In the last 10 years there have emerged new representations of families where the characters, the dads in particular, are incredibly flawed - to the point of being moronic. The kids are often terrible to point of demonic and mother is strained to the point of hysteria.

It seems that some people in the industry recognise the problem, but their solution is not too promising. They want to replace the "daggy dad" with the "complex, damaged, dramatic dad". Thus script editor Diane Cook believes that The Sopranos is a turning point in portraying a more "engaging" father figure (a mafia mobster) who is "conflicted" and has "deep and complex feelings about family and fatherhood."

And similarly Neighbours script writer, Luke Devenish, says that the show's "daggy dad" prototype is being left behind, with the reintroduction of a founding character, Paul Robinson, described as follows,

The character is desperately trying to pick up where he left off, with five children by three failed marriages, carrying the baggage of a murder, time on the run and a jail term, as well as the stigma of three divorces. It is a coming-of-age for fathers on the show, and something of a turning point for them in Australian soap history.

I'm not sure which is worse: to be portrayed as harmlessly incompetent or to "come of age" through divorce, murder and imprisonment. Either way it seems that there is still no room on TV for a moderately competent, respected father who lives together with his own family.

Tuesday, December 28, 2004

Jay's conservative nationalism

I always like finding examples of genuinely conservative thought in history. It makes a nice change to be able to present these gems, rather than to be always a critic of liberalism.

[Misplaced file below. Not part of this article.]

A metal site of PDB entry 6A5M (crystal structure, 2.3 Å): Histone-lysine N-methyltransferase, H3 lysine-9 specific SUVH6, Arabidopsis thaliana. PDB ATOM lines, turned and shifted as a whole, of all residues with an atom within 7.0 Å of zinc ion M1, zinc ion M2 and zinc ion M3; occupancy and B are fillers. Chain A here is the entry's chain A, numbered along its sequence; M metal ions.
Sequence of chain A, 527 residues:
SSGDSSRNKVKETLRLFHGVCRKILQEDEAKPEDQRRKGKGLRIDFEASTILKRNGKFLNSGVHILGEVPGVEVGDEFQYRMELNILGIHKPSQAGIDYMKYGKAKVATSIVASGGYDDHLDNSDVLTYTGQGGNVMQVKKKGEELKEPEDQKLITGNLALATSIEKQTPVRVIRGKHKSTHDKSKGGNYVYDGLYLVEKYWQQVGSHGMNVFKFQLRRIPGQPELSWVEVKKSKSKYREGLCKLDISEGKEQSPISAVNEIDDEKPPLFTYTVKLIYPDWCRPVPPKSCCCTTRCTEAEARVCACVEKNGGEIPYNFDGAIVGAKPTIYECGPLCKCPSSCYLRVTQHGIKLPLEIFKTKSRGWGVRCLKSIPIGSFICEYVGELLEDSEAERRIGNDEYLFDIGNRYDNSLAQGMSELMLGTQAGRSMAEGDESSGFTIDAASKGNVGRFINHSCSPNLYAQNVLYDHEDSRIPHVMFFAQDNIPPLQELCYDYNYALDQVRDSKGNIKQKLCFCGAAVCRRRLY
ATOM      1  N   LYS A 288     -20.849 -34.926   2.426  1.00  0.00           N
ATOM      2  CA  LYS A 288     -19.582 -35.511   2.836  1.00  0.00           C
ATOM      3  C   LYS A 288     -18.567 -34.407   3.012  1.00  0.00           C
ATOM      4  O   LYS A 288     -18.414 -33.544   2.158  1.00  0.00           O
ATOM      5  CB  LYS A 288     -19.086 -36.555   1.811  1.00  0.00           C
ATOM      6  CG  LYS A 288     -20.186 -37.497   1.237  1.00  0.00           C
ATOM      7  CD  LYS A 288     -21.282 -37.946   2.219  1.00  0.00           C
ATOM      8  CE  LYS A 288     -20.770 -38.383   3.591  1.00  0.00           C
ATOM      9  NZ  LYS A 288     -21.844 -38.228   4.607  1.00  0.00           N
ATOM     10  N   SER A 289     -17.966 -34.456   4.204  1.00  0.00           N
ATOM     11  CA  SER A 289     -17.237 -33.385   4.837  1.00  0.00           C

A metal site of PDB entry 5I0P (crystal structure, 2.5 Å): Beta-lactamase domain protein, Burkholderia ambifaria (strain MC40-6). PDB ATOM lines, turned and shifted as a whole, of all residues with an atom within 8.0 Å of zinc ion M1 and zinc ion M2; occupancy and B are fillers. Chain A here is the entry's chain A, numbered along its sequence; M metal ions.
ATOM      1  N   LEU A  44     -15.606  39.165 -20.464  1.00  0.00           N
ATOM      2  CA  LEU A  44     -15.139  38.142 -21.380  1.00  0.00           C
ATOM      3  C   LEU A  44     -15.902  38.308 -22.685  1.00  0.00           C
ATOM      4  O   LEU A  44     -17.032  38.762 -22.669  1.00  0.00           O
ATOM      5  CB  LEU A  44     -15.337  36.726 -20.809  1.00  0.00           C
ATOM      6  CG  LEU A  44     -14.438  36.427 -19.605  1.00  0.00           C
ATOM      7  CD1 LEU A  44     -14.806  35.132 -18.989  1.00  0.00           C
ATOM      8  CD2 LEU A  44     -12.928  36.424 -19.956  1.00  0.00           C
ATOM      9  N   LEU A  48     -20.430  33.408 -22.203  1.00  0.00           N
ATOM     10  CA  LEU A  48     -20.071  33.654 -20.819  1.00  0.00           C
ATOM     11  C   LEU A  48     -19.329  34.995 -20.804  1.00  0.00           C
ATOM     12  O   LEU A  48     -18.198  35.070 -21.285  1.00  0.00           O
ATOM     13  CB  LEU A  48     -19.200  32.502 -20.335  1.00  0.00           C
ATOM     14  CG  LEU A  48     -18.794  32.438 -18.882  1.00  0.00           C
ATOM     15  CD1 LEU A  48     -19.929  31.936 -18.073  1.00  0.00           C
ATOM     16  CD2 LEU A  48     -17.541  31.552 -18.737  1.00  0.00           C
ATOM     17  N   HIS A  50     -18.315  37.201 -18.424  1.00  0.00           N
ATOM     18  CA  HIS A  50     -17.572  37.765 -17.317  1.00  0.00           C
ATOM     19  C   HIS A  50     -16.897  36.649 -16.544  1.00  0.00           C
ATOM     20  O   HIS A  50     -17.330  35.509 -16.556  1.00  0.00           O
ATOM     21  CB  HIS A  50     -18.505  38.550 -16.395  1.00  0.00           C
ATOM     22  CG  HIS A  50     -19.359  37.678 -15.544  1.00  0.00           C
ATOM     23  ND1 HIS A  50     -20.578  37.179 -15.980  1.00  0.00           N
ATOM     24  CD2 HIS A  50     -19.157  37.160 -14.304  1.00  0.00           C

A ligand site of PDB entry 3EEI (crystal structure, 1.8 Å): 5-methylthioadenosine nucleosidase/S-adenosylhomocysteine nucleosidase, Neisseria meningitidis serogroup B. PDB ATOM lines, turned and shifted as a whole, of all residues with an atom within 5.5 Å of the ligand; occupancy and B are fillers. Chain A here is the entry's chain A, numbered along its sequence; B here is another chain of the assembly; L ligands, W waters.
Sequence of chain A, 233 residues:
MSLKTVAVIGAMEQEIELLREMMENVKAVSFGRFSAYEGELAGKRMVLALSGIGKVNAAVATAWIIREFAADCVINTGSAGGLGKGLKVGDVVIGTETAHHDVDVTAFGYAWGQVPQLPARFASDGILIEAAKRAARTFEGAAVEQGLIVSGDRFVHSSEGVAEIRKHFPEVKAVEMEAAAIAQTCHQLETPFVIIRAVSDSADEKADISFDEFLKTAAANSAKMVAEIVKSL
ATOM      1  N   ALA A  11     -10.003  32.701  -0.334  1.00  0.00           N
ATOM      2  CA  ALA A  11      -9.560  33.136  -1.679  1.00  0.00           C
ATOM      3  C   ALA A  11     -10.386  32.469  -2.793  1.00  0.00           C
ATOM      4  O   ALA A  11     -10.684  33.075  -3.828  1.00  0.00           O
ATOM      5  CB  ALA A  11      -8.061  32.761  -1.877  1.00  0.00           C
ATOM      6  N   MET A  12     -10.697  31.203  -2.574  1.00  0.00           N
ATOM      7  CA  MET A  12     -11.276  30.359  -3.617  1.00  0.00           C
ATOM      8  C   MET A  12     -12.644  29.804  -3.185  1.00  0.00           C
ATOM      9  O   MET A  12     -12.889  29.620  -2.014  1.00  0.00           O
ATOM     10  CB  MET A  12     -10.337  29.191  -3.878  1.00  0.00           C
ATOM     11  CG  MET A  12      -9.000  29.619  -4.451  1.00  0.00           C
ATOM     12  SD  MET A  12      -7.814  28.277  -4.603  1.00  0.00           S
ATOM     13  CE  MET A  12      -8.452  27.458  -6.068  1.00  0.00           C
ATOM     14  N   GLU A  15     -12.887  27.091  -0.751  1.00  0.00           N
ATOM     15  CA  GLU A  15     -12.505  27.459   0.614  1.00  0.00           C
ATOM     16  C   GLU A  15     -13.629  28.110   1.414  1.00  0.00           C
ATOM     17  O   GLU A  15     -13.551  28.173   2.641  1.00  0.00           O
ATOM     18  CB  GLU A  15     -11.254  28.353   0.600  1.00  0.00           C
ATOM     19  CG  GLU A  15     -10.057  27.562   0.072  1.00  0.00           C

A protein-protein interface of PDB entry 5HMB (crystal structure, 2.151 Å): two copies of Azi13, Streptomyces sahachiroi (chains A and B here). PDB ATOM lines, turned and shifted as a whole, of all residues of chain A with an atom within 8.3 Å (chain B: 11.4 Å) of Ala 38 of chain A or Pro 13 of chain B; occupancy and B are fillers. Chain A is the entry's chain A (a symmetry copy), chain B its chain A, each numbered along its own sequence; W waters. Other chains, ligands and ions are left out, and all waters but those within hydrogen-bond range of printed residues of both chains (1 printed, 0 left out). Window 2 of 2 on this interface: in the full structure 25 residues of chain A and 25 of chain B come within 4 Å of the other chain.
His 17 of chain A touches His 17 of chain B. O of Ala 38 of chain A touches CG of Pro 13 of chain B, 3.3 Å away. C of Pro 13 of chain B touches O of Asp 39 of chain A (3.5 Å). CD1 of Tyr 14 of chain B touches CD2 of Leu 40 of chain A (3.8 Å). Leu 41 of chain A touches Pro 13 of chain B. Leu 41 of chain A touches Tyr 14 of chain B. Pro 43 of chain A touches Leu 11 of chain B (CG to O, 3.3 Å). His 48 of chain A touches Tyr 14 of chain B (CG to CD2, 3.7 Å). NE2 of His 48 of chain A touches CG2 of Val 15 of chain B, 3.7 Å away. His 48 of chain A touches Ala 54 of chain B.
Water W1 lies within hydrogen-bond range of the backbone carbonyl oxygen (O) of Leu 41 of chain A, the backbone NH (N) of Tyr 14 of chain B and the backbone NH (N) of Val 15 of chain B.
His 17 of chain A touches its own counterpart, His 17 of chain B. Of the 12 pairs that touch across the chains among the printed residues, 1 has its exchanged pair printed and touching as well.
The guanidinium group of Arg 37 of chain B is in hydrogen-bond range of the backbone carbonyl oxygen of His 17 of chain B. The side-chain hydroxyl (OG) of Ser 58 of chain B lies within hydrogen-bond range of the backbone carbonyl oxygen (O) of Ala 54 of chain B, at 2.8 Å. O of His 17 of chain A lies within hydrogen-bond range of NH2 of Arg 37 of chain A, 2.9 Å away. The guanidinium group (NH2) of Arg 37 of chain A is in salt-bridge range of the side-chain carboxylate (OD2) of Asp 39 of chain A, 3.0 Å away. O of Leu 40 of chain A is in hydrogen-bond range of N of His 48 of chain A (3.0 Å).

So I was pleased to find the following piece of writing by John Jay, who was a Founding Father of America and the first Chief Justice of the United States. Jay wrote that,

It has often given me pleasure to observe that independent America was not composed of detached and distant territories, but that one connected, fertile, widespreading country was the portion of our western sons of liberty. Providence has in a particular manner blessed it with a variety of soils and productions, and watered it with innumerable streams, for the delight and accommodation of its inhabitants. A succession of navigable waters forms a kind of chain round its borders, as if to bind it together; while the most noble rivers in the world, running at convenient distances, present them with highways for the easy communication of friendly aids, and the mutual transportation and exchange of their various commodities.

With equal pleasure I have often taken notice that Providence has been pleased to give this one connected country to one united people - a people descended from the same ancestors, speaking the same language, professing the same religion, attached to the same principles of government, very similar in their manners and customs, and who, by their joint counsels, arms, and efforts, fighting side by side throughout a long and bloody war, have nobly established general liberty and independence.